Pat yourselves on the back if you haven’t broken up with someone during the past six months. I’m kidding… but I think I speak for most of us when I say that this has been an incredibly trying time. I’ve never felt more stress about the world at large and probably never been more stressed in my work life. Add to that the fact that for 3 months Adam and I were both spending almost all of our time living and working inside a one bedroom apartment and even with him back in the office now, our life remains much more insular than it ever was before – and you’re bound to hit a few rocky moments.

This is a truly unique time to have survived with someone and there are a few things that have become even more clear to me over the course of the past 6 months. I think any one of these could apply to any close relationship you have (parents, kids, roommates, friends) not just a romantic partner – so I hope you find something that may feel helpful. Because who knows what the next six months will look like – but I know I won’t be spending it fighting about who should do the dishes.

A little distance goes a long way.

From going to the grocery store to watching TV, Adam and I have always tended to spend a large majority of our time together. So to some degree, the early months of the pandemic were probably not as big of a jolt as they were for some families. But that being said – two humans are not meant to spend every waking second side by side. And during the past six months it’s become more important than ever to be sure that we’re also giving ourselves a little bit of distance. Maybe that means me going for a walk without him or me going upstairs to read while he stays downstairs to play video games. Too much time together can inevitably lead to some quarreling or – equally dangerous – a sense of complete co-dependence on the other person. It doesn’t have to be for long or every single day even, but a little distance goes a long way.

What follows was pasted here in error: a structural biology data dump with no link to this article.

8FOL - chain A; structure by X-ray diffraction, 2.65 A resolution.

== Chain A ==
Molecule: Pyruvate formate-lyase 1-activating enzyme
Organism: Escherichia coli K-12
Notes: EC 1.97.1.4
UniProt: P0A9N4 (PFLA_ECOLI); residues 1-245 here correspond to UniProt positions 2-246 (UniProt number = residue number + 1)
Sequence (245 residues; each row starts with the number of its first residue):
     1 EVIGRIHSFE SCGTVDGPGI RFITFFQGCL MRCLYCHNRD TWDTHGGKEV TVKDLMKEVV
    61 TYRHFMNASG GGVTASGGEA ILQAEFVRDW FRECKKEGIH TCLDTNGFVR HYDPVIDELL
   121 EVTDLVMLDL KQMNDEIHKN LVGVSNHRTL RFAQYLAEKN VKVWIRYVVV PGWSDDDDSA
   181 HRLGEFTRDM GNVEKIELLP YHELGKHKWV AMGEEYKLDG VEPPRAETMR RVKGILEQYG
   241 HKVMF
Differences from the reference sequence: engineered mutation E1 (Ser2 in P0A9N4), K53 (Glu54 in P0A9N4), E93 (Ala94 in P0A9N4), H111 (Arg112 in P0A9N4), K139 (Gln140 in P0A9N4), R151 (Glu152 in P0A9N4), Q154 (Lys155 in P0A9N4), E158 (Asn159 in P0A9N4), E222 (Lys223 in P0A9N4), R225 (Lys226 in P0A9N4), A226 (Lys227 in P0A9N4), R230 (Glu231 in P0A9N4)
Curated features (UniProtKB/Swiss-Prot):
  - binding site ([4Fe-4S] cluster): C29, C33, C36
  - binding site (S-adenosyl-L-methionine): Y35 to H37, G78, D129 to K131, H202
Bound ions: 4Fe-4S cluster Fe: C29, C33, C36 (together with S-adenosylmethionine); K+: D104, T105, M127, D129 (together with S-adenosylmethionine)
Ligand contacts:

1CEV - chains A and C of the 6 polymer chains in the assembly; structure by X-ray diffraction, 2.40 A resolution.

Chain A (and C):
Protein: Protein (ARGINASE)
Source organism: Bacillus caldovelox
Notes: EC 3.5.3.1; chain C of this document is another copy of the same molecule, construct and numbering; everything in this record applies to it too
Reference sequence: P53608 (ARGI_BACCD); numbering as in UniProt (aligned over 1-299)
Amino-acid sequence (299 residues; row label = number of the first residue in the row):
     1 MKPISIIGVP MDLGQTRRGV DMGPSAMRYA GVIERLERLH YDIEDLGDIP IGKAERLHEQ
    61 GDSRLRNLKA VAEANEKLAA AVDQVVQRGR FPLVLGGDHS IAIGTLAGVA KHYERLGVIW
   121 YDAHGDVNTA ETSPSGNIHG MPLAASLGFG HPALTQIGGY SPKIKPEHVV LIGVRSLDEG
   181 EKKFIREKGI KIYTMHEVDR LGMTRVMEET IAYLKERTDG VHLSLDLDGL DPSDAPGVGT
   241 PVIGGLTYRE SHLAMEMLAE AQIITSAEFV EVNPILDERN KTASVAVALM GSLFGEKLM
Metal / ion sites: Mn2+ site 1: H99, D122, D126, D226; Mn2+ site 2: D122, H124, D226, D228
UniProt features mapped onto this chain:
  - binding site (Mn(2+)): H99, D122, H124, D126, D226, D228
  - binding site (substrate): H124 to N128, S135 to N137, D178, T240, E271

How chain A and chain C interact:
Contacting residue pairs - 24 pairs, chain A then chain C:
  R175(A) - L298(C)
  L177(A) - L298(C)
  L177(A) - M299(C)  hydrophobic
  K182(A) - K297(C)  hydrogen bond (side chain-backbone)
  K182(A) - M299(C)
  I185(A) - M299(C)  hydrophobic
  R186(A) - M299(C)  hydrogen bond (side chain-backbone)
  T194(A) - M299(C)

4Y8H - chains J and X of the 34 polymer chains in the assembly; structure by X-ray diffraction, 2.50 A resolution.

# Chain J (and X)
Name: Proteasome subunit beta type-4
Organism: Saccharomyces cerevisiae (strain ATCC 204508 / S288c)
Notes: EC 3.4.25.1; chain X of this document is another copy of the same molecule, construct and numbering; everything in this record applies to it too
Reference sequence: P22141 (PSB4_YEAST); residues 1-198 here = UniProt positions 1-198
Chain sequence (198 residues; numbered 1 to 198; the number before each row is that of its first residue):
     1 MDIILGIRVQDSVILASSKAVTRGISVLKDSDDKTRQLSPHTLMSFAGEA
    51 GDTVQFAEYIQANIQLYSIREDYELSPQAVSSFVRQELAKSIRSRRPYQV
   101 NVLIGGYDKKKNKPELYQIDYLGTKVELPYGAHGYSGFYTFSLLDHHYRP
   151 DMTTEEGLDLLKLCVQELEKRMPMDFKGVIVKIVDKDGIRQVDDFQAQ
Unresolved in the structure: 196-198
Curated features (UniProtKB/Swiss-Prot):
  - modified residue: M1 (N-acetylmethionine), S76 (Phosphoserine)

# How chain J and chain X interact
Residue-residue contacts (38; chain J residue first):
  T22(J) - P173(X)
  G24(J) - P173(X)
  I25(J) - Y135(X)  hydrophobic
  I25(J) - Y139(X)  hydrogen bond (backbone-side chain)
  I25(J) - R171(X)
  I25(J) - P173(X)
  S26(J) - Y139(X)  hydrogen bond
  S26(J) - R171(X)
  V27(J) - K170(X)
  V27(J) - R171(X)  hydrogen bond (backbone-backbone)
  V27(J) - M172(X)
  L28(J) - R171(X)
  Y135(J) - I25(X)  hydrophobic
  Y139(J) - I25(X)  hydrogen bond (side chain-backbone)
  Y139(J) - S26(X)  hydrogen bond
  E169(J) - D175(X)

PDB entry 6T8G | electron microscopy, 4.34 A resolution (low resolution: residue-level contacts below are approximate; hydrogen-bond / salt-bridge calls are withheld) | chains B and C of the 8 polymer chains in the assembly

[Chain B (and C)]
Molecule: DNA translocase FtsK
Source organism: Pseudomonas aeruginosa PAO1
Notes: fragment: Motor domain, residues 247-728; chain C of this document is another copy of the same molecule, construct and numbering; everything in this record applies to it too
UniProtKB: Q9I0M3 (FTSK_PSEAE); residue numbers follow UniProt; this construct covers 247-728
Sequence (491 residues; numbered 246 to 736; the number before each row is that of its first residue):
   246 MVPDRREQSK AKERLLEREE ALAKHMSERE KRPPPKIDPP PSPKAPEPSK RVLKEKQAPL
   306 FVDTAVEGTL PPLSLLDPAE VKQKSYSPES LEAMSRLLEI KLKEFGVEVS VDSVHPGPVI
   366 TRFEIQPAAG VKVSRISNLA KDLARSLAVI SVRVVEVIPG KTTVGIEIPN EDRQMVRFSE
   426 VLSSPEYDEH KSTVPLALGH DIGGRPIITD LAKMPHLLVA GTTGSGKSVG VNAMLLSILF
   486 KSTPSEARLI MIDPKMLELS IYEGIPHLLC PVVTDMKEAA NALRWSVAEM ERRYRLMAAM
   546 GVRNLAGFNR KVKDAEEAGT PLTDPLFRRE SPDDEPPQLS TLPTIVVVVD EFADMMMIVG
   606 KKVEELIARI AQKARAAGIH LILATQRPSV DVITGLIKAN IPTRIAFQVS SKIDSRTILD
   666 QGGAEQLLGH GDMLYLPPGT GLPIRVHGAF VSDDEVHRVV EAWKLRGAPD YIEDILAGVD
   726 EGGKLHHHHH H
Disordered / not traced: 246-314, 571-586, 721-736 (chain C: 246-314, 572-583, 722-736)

Let them have an annoying habit. Or five.

Adam is a uniquely quirky person. His taste in music for instance – which ranges from deeply experimental jazz to hard core death metal to every song that Hall & Oates has ever recorded. And when the spirit moves him he will play these at a volume that rattles my bones. He also frequently whistle tunes over the mouth of a beer bottle. Come to think about it a lot of his habits are ‘noise’ related. But I stopped labeling these as annoying during quarantine. They’re just him. My life would be painfully quiet without him and I bet I’d miss the sound of him the most. And those habits that can get labeled as ‘annoying’ are bringing the other person some sort of joy – and truthfully not hurting you at all. Plus – just remember that your partner probably has an equally long list of all your quirks and habits.

Carry the extra weight when you’re feeling strong.

Inevitably, one person is usually having a worse day than the other. Maybe something went wrong at work for me or Adam was feeling particularly anxious – if that was the case, the other of us (who was feeling mentally/emotionally/maybe even physically stronger) would just step up and carry the extra weight. Because we are spending so much time together I feel like we’ve become particularly in tune with spotting these signs and no longer need to wait for the other person to come out and say “I’m having a bad day, can you make dinner?” which feels like such a relief when you’re the one struggling. Don’t wait to be asked for help. Who cares if you’ve been the one to do the dishes every night that week. Don’t keep score and just carry the weight when and where you can. I’ve found it never goes unappreciated or unreciprocated.

The only constant is change.

When the world comes along and rocks the boat of your relationship – it can be easy to feel upended. You had your routines, you were comfortable. But the truth is that your circumstances – and with it your relationship – are always going to be in a state of change. Nothing can escape it. All of life is fleeting and no one has a crystal ball. So when the rug gets pulled out from under your feet – it’s important to be with someone that you can weather that change with and continue to recalibrate throughout life. Rather than someone who you are with only because your current circumstances are set up perfectly to support that happiness. This won’t be the most challenging thing that we survive together (and if it is, we’ll count our blessings) – but that’s fine. We’ll be by each other’s side. And he’ll likely be whistling a tune.



Years ago I heard someone say that there are two types of relationships, start-ups or mergers. I’ve thought about it often since. It’s a generalization, but also rings so true to me. And besides being interesting to identify, I have found that little things like this can truly help you come to a deeper understanding of your relationship and in turn, learn to play to the strengths of your situation.